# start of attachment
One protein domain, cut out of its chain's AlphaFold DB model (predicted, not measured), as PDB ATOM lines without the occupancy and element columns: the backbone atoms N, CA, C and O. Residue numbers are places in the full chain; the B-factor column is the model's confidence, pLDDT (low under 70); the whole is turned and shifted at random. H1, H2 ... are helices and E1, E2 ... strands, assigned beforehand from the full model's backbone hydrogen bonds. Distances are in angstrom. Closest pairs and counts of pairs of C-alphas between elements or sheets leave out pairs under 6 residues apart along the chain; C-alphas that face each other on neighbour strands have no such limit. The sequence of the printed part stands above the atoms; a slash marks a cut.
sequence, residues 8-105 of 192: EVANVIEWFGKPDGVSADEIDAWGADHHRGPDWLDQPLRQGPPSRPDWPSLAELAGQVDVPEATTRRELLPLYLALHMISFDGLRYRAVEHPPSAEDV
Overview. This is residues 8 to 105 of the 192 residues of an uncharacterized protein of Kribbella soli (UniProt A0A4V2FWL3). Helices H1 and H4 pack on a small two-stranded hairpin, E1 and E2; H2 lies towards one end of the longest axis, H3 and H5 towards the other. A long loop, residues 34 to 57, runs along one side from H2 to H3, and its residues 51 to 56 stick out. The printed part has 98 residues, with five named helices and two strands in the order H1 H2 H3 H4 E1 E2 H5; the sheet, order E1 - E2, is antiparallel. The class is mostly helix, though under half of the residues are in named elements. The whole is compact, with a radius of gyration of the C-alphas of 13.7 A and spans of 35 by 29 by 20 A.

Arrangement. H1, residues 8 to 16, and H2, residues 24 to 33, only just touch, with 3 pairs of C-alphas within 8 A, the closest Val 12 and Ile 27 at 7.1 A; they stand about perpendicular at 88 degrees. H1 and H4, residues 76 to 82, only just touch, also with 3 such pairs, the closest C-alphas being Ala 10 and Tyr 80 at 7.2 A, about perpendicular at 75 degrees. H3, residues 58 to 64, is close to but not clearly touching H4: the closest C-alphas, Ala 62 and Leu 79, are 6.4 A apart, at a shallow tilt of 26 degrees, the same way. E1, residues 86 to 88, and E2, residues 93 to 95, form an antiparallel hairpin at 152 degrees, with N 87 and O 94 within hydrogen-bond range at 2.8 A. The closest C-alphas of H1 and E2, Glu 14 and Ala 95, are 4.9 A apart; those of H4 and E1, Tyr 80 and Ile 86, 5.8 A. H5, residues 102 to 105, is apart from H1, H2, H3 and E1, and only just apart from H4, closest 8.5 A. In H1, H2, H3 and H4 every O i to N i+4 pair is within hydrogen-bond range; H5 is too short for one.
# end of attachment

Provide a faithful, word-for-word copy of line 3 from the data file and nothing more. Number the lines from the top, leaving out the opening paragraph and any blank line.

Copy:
Arrangement. H1, residues 8 to 16, and H2, residues 24 to 33, only just touch, with 3 pairs of C-alphas within 8 A, the closest Val 12 and Ile 27 at 7.1 A; they stand about perpendicular at 88 degrees. H1 and H4, residues 76 to 82, only just touch, also with 3 such pairs, the closest C-alphas being Ala 10 and Tyr 80 at 7.2 A, about perpendicular at 75 degrees. H3, residues 58 to 64, is close to but not clearly touching H4: the closest C-alphas, Ala 62 and Leu 79, are 6.4 A apart, at a shallow tilt of 26 degrees, the same way. E1, residues 86 to 88, and E2, residues 93 to 95, form an antiparallel hairpin at 152 degrees, with N 87 and O 94 within hydrogen-bond range at 2.8 A. The closest C-alphas of H1 and E2, Glu 14 and Ala 95, are 4.9 A apart; those of H4 and E1, Tyr 80 and Ile 86, 5.8 A. H5, residues 102 to 105, is apart from H1, H2, H3 and E1, and only just apart from H4, closest 8.5 A. In H1, H2, H3 and H4 every O i to N i+4 pair is within hydrogen-bond range; H5 is too short for one.